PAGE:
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 (kîr-pän′, kûr-)
A ceremonial dagger or sword with a curved blade that all observant Sikhs are required to wear.

[Punjabi kirpān and Hindi kr̥pān, both from Sanskrit kr̥pāṇaḥ, sacrificial knife, dagger; perhaps akin to kalpayati, he distributes, trims, cuts; see skel- in Indo-European roots.]


(Other Non-Christian Religions) the short sword traditionally carried by Sikhs as a symbol of their religious and cultural loyalty, symbolizing protection for the weak. See also five Ks
[Punjabi kirpān]
ThesaurusAntonymsRelated WordsSynonymsLegend:
Noun1.kirpan - a ceremonial four-inch curved dagger that Sikh men and women are obliged to wear at all times
dagger, sticker - a short knife with a pointed blade used for piercing or stabbing
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References in periodicals archive ?
The most troublesome for modern secular states is the kirpan, a short sword that initiates must keep on their person at all times for self-defence and, when required, for promoting justice.
The male inhabitants of this area carry a dagger called the kirpan (92) for purely religious reasons.
At first instance, Grenier J declared the board's decision void, and authorized the student to wear his kirpan subject to conditions similar to those outlined in the original agreement.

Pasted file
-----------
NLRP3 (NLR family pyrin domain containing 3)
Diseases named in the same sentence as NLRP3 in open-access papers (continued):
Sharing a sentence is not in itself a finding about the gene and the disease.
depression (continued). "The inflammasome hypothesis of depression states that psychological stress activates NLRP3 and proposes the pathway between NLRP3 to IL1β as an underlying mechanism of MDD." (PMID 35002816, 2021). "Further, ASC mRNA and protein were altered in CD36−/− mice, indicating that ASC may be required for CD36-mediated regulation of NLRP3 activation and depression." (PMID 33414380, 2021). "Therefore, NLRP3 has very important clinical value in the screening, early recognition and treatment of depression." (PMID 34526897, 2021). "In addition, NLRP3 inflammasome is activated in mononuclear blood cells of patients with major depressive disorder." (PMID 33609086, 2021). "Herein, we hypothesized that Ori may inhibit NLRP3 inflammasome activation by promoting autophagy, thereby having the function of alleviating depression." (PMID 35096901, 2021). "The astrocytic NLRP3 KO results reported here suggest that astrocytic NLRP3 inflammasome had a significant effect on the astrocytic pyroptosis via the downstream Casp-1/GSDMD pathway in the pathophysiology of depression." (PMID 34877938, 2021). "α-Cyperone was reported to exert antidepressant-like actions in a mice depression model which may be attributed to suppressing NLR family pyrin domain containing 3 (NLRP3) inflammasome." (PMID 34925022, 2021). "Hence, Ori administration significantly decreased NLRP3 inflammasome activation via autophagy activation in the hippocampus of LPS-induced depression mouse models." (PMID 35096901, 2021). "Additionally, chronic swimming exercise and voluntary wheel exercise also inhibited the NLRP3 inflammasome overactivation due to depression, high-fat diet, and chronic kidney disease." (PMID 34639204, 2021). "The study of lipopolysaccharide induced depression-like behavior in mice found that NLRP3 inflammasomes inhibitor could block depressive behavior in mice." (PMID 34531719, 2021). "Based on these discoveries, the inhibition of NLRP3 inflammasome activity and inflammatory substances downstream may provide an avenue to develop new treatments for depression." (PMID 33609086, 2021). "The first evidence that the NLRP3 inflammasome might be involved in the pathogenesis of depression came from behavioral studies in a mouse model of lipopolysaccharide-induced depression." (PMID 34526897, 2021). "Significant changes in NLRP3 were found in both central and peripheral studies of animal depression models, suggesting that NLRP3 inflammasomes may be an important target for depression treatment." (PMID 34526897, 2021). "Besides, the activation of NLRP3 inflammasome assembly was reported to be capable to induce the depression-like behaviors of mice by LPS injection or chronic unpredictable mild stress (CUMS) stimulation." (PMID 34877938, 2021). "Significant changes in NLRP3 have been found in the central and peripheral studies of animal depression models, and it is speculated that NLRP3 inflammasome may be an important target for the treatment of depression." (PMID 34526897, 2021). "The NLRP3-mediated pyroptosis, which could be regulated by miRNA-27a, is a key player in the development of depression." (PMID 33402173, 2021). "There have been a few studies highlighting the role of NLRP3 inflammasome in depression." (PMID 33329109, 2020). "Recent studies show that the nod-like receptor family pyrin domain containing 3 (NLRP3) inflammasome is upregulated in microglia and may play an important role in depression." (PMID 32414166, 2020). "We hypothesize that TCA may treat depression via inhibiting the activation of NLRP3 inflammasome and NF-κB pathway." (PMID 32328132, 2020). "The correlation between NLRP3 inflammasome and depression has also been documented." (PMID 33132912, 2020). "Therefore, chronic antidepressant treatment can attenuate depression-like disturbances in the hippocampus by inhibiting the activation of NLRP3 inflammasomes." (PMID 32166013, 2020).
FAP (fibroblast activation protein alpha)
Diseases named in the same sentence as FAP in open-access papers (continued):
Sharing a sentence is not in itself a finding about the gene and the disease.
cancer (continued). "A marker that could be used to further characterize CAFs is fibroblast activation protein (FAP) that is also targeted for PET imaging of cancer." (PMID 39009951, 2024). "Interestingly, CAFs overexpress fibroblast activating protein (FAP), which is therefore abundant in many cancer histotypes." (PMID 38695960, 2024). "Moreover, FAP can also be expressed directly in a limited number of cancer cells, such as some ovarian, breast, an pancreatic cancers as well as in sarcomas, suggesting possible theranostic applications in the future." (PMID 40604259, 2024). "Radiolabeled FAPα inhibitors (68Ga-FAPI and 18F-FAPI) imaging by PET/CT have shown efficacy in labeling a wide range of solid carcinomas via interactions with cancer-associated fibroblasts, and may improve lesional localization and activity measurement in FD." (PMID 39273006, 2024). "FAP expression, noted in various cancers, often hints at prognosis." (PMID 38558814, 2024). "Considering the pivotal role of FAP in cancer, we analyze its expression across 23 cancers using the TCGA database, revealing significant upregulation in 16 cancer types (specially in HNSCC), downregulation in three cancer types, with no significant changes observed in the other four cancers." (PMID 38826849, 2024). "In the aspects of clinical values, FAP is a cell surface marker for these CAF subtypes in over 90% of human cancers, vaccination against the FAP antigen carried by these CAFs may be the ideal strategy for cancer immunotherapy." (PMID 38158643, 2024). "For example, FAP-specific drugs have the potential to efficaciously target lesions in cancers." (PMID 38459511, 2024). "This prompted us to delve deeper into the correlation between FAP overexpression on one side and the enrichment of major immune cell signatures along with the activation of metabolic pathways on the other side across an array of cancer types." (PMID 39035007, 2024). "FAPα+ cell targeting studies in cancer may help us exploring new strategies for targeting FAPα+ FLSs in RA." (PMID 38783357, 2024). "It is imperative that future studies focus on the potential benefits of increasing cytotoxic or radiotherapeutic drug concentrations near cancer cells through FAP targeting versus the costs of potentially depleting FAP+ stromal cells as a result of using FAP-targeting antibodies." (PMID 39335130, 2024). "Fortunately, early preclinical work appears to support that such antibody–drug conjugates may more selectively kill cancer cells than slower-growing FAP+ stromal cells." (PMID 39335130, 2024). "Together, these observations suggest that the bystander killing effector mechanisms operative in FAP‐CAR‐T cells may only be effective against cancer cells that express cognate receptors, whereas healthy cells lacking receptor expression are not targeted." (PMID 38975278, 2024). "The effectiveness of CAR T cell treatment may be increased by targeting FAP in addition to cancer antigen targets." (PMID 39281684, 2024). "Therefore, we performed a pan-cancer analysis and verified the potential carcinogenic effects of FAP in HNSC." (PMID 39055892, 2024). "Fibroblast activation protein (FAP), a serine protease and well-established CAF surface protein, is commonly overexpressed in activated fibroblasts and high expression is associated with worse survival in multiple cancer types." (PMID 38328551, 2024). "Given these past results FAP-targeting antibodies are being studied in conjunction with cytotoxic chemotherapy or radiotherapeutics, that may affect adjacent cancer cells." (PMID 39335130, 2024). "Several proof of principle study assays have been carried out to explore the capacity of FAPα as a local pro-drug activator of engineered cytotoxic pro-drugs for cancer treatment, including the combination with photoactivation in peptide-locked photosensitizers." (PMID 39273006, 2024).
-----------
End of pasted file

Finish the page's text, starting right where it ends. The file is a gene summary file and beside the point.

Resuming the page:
The kirpan is one of five sacred articles that baptized Sikhs must wear.
After Mann completed his address, his supporters again climbed the stairs and tried to enter the Akal Takht with weapons like swords, kirpan s and spears.
You will see our guru's personal weapons, like his kirpan.
On behalf of Foreign Affairs Minister John Baird, the Honourable Tim Uppal, Minister of State (Multiculturalism), today announced a new policy on accommodating the Sikh kirpan at Canadian missions abroad.
A 10-year-old Sikh boy at Arkleston Primary in Renfrew was given permission to carry the kirpan under his clothes for religious reasons.
A legitimate purpose could include taking knives you use at work to and from work or for a religious purposes (eg the kirpan some Sikhs carry).
Leiter frames his discussion of the exemptions issue around one illustrative case: whether baptized adherents of Khalsa Sikhism, who have a religious obligation to carry a ceremonial dagger, or kirpan, should be exempted from general school regulations prohibiting students from carrying weapons.
Brar said his attackers were Sikh and the weapon was a kirpan.